A student of the first generation of American literature scholars in the 1920s, Turner played an important role in the network of scholarly exchange that was vital to the emergence of the discipline in the decades following. Turner kept in contact with numerous colleagues in colleges and universities across the United States and throughout the world, including many former graduate students who later became influential literary scholars and critics themselves. The Correspondence Series, 1930-1980, documents Turner's role in this network of scholarly exchange. The Individuals Subseries, 1930-1980, includes Turner's most voluminous correspondents: American literature specialists and authors Gay Wilson Allen, John Q. Anderson, Louis Budd, Robert Cantwell, James B. Colvert, Eddie Gay Cone, Benjamin Franklin Fisher, Albert Mordell, Norman Holmes Pearson, William Stafford, and Edmund Wilson. The Publications Subseries, 1934-1979, contains portions of Turner's communications with editors, publishers, and presses primarily regarding article reviews or manuscript evaluations of others' work. This subseries also contains some information concerning Turner's own articles, manuscripts, and various published works. Correspondence, brochures, press releases, reports, and contractual information concerning Turner's speaking engagements or attendance at professional meetings is collected in the Conferences, Speeches, and Lectures Subseries, 1961-1978 (bulk 1961-1964). Miscellaneous materials comprised primarily of letters arranged by subject are assembled in the Other Correspondence Subseries, 1948-1979 and undated This subseries also contains research notes, memos, and printed material. These papers document Turner's visiting professor appointments and awards, as well as his interest in topics such as the Duke University Library, the Huntington Library, George W. Cable primary sources, and international scholars of American Literature.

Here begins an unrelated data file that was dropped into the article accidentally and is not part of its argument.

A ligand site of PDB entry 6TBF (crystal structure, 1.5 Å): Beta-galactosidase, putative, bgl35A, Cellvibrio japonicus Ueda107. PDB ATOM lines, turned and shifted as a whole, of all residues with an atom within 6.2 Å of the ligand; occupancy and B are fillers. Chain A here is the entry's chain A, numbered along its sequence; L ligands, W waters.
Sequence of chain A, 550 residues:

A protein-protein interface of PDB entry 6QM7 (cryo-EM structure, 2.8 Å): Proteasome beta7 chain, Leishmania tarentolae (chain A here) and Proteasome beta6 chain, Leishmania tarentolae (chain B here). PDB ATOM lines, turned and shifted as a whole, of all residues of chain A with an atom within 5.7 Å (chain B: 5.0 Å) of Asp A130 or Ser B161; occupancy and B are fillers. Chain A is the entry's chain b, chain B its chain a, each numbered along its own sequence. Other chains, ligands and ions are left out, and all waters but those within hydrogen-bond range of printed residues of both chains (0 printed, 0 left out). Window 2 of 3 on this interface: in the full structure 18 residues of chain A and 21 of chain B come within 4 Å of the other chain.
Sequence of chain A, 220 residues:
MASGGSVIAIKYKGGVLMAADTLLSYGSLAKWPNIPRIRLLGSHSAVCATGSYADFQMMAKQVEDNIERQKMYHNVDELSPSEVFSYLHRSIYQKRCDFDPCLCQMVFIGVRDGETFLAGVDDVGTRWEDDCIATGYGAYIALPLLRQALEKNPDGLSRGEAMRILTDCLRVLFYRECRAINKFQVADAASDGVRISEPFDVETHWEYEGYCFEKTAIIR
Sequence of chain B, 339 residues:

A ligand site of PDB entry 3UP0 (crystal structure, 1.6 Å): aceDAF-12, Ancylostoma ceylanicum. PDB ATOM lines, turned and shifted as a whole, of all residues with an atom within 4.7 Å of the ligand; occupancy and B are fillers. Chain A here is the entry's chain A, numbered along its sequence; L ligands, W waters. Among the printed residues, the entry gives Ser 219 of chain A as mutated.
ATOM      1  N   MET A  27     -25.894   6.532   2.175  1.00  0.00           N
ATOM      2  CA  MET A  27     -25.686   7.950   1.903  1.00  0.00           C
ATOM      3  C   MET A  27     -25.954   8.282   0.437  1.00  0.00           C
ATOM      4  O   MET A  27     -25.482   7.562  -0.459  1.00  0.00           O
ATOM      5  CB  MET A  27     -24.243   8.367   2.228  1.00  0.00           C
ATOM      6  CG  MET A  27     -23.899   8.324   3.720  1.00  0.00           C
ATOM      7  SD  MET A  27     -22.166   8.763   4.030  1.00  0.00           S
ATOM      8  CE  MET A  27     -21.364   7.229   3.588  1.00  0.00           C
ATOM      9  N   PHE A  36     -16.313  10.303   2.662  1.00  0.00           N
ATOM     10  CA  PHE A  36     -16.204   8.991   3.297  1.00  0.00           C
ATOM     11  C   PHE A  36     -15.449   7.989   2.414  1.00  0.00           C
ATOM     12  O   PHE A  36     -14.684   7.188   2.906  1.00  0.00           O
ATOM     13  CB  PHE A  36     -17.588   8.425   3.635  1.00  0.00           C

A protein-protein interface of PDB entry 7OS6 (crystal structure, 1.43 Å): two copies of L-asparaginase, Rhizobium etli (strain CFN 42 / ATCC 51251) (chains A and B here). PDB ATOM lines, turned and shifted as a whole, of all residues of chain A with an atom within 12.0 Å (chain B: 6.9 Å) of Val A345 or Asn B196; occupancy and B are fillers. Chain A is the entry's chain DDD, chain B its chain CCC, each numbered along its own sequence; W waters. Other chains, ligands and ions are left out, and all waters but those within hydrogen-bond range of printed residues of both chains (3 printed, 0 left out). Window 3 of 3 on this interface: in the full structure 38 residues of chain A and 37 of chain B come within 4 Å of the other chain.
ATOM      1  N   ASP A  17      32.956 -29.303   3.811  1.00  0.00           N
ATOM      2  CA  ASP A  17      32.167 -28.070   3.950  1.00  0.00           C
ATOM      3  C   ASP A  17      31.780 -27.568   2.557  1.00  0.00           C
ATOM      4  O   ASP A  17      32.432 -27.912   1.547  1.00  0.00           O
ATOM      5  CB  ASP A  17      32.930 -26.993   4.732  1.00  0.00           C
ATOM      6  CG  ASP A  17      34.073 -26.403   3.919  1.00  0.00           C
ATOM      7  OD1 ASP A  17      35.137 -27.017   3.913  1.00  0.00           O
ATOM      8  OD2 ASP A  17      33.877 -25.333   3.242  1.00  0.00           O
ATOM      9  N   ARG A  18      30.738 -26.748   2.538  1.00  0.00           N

The Course Materials Series, undated, is comprised of information Turner collected to aid in composing classroom lectures, and other teaching materials. He maintained an extensive set of files on American authors, which can be found in the Lecture Notes, By Author Subseries, undated Most files contain a brief biography of the author and list of his major compositions, but may also include copies of their works, a typescript of Turner's lecture on the author, and related materials such as clippings or Turner's handwritten research notes. Turner also collected files on genres of literature, delineated both by region, such as Louisiana or British literature, or by style, such as Short Stories or Recent Fiction. These can be found in the Lecture Notes, By Subject Subseries, undated The Class Files Subseries, undated, contains Turner's teaching materials including syllabi, quizes, and exams. These files pertain to courses Turner taught (or in a few early instances, took) in subjects including American Literature before the Civil War, Post-Civil War Literature, Hawthorne and Melville, American Humor, and Southern Literature. Specific course numbers and titles have been provided wherever possible.